JCB Gourmet Mushrooms’ founder and CEO says it best when describing the Pink Oyster.
“The Pink is hands down the most beautiful of all of the mushrooms, undeniably,” John Bakker says. “It’s really impressive. And it grows like crazy. Let’s say you had a Pink Oyster grow kit. Within a week, you’d have a harvest.”
The Pink Oyster is a good fibre source; better than King Oysters and Shiitake mushrooms when dried. The latter two mushrooms are still considered important sources of fibre, so it’s really saying something. The fibres in the Pink Oyster are helpful for relaxation and lowering blood cholesterol and sugar levels.
Pink Oysters also have a high number of amino acids, according to the same researchers who studied fibre amounts. A specific type of amino acid, cysteine, was significantly high in Pink Oysters. Cysteine reportedly may play a role in growing hair and reducing the effects of ageing on the skin.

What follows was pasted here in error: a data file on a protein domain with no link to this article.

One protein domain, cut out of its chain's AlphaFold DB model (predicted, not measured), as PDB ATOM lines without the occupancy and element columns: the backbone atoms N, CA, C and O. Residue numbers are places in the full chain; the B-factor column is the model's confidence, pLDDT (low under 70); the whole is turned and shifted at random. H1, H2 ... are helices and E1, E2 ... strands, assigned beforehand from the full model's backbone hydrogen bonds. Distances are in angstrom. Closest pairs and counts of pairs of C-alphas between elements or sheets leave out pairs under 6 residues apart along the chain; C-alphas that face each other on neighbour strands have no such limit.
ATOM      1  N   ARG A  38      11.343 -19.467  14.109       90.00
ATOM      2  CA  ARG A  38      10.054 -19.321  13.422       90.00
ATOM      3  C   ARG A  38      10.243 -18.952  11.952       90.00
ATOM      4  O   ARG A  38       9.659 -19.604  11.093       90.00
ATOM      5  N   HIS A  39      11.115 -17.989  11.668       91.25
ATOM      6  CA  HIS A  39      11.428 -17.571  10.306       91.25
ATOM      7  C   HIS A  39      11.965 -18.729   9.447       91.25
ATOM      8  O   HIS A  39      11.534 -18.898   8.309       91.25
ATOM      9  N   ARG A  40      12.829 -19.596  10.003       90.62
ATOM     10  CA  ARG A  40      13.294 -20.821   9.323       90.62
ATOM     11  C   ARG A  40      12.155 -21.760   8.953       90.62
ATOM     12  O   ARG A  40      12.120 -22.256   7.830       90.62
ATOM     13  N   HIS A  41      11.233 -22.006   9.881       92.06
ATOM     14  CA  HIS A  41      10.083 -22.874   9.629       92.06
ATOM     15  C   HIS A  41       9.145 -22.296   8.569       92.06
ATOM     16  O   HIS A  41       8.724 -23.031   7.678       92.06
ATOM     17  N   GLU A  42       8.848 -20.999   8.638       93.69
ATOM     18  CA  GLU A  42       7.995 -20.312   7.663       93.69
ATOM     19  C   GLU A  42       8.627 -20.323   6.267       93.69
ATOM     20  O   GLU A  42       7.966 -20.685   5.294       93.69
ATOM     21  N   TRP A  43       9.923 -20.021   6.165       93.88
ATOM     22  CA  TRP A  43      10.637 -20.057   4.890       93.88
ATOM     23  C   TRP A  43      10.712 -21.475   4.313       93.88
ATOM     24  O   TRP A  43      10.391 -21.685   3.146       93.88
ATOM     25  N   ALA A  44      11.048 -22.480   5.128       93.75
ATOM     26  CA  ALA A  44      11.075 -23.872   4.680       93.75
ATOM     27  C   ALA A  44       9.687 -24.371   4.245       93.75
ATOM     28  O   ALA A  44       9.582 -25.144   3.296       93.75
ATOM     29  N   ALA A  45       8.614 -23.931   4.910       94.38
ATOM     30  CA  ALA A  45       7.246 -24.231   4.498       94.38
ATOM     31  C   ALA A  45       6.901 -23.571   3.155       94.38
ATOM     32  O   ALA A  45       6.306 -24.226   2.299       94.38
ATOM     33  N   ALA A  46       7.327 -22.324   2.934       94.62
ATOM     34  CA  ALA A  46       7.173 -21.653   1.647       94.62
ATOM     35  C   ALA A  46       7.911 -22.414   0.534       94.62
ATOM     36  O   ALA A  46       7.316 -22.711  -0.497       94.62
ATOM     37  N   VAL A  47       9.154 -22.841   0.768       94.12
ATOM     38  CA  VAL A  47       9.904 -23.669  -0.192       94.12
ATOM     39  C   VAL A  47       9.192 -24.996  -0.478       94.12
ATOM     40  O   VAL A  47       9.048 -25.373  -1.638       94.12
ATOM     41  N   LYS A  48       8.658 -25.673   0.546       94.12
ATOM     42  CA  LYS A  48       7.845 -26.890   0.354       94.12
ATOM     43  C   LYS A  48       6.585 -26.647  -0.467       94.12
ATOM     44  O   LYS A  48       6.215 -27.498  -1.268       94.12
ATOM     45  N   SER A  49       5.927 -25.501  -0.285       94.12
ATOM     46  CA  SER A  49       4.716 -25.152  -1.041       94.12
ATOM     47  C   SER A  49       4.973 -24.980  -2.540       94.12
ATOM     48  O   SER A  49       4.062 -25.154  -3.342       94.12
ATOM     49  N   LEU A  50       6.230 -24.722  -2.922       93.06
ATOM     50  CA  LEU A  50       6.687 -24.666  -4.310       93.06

Oyster mushrooms in general are beneficial sources of antioxidants, which may help prevent heart disease and other diseases by fighting free radicals.
Some extract of this mushroom fights bad bacteria as well. This could mean the Pink Oyster hinders some types of infections in the body.
Fun fact: Remember how the Lion’s Mane mushroom has other names based on its appearance, such as the pom-pom mushroom? Pink Oyster mushrooms get similar treatment. Whereas the Lion’s Mane nicknames are related to its furry texture, the Pink Oyster gets comparisons based on its colour. That is why the Pink Oyster is also known as the Flamingo mushroom, the Salmon Oyster mushroom, and the Strawberry mushroom – likely compared to an underripe strawberry.
Meal options: Stir-fry or sautée the Pink Oysters in butter and garlic to make a yummy side dish. Oyster mushrooms also complement pasta dishes and soups. Pink Oysters will lose their colour once cooked.
Disclaimer: Despite the references provided, the information on this page, specifically the Pink Oyster’s potential health benefits, are for educational purposes only.